Adobe on Wednesday patched six vulnerabilities in Flash Player, including one it admitted is already being exploited by attackers.
That vulnerability, identified as CVE-2011-2444, shares some traits with an earlier Flash flaw that was used to target Gmail accounts in June.
[ Also on InfoWorld: In June, attackers exploited latest Flash bug on large scale, says researcher. | Get your websites up to speed with HTML5 today using the techniques in InfoWorld's HTML5 Deep Dive PDF how-to report. | Learn how to secure your Web browsers in InfoWorld's "Web Browser Security Deep Dive" PDF guide. ]
Adobe labeled CVE-2011-2444 as a cross-site scripting (XSS) vulnerability, a class of bugs often used by identity thieves to steal usernames and passwords from vulnerable browsers. In this case, browsers were not directly targeted; rather, attackers exploited the ubiquitous Flash Player browser plug-in.
Like the June Flash bug, CVE-2011-2444 was reported to Adobe by Google's security team.
Adobe also used almost identical phrasing to describe both CVE-2011-2444 and the June vulnerability in its security advisories.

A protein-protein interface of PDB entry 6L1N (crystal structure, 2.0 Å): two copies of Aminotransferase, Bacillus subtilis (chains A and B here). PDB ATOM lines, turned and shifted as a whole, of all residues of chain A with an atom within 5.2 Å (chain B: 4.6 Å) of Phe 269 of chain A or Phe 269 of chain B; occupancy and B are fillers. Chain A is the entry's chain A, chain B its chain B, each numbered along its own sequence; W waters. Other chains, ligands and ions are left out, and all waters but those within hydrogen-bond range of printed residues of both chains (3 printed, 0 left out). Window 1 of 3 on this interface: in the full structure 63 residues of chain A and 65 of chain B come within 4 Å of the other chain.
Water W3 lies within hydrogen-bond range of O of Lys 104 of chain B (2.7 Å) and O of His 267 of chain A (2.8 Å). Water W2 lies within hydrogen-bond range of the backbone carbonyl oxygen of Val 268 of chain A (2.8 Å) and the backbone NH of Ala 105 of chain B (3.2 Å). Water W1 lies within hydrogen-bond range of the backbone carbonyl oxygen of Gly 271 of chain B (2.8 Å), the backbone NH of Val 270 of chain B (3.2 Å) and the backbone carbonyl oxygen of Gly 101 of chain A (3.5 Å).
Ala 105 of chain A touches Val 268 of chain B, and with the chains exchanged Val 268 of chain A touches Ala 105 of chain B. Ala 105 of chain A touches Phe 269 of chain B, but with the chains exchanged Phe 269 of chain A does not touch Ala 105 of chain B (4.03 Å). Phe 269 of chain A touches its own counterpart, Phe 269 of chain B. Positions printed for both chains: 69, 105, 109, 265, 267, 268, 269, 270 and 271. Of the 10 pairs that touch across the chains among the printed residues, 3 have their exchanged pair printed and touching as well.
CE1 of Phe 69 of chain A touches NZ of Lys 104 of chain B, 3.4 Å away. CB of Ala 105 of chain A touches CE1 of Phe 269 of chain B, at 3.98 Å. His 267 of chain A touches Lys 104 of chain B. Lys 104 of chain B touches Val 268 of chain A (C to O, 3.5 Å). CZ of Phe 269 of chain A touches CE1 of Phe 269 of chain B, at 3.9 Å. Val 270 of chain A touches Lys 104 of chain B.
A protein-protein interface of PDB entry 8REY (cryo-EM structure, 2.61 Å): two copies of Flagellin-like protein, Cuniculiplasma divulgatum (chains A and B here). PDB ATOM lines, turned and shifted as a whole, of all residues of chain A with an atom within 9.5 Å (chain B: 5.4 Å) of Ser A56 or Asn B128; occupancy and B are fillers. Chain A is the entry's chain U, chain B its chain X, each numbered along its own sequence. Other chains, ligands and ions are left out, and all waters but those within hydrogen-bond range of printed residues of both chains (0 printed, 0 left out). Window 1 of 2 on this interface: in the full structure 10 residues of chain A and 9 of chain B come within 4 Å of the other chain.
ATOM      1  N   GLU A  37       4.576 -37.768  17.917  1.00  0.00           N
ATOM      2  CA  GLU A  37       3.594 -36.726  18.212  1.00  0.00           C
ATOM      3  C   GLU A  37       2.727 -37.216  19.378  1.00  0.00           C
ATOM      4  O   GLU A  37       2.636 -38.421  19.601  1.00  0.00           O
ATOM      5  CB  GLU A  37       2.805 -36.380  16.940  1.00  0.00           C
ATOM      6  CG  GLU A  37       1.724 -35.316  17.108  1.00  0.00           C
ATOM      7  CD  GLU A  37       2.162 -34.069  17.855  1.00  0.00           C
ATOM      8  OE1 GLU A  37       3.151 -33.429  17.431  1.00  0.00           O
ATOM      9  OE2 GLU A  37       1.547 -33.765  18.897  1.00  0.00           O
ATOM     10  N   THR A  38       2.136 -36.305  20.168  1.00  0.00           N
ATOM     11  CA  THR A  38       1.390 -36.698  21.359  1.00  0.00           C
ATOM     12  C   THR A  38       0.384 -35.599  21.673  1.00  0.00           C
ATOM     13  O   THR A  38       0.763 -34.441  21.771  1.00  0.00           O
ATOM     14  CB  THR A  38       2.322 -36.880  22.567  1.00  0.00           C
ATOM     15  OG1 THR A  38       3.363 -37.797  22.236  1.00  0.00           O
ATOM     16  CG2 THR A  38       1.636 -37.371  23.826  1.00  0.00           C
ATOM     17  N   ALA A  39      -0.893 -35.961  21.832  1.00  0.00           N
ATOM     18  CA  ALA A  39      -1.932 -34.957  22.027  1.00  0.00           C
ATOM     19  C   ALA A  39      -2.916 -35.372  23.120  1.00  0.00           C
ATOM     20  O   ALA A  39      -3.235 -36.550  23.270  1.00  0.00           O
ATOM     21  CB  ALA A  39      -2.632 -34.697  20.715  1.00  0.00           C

"There are reports that this vulnerability is being exploited in the wild in active targeted attacks designed to trick the user into clicking on a malicious link delivered in an email message," said Adobe in Wednesday's advisory as well as the one it published in June. "This universal cross-site scripting issue could be used to take actions on a user's behalf on any website or webmail provider, if the user visits a malicious website."
Adobe declined to comment on how the CVE-2011-2444 vulnerability was being exploited and instead referred questions to Google. The latter did not immediately reply to an emailed query.
Four of the five other Flash bugs that Adobe patched today could be exploited by attackers to run their malicious code on victimized computers, Adobe said in its advisory.
Wednesday's Flash update was the first since Adobe patched 13 bugs on Aug. 9. Adobe has fixed Flash eight times so far this year, including several emergency, or "out-of-band," updates rushed to users because attacks were under way.
The patched versions of Flash Player for Windows, Mac, Linux, and Solaris can be downloaded from Adobe's website. Alternately, users can run Flash's update tool or wait for the software to prompt them that a new version is available.
Android users must browse to the Android Market to update Flash.
Google silently updated its Chrome browser on Tuesday to include the patched version of Flash Player. Google has been including Flash with Chrome since April 2010, and remains the only browser maker to bundle the plug-in with its own releases.
Gregg Keizer covers Microsoft, security issues, Apple, Web browsers and general technology breaking news for Computerworld. Follow Gregg on Twitter at @gkeizer, on Google+ or subscribe to Gregg's RSS feed. His email address is firstname.lastname@example.org.
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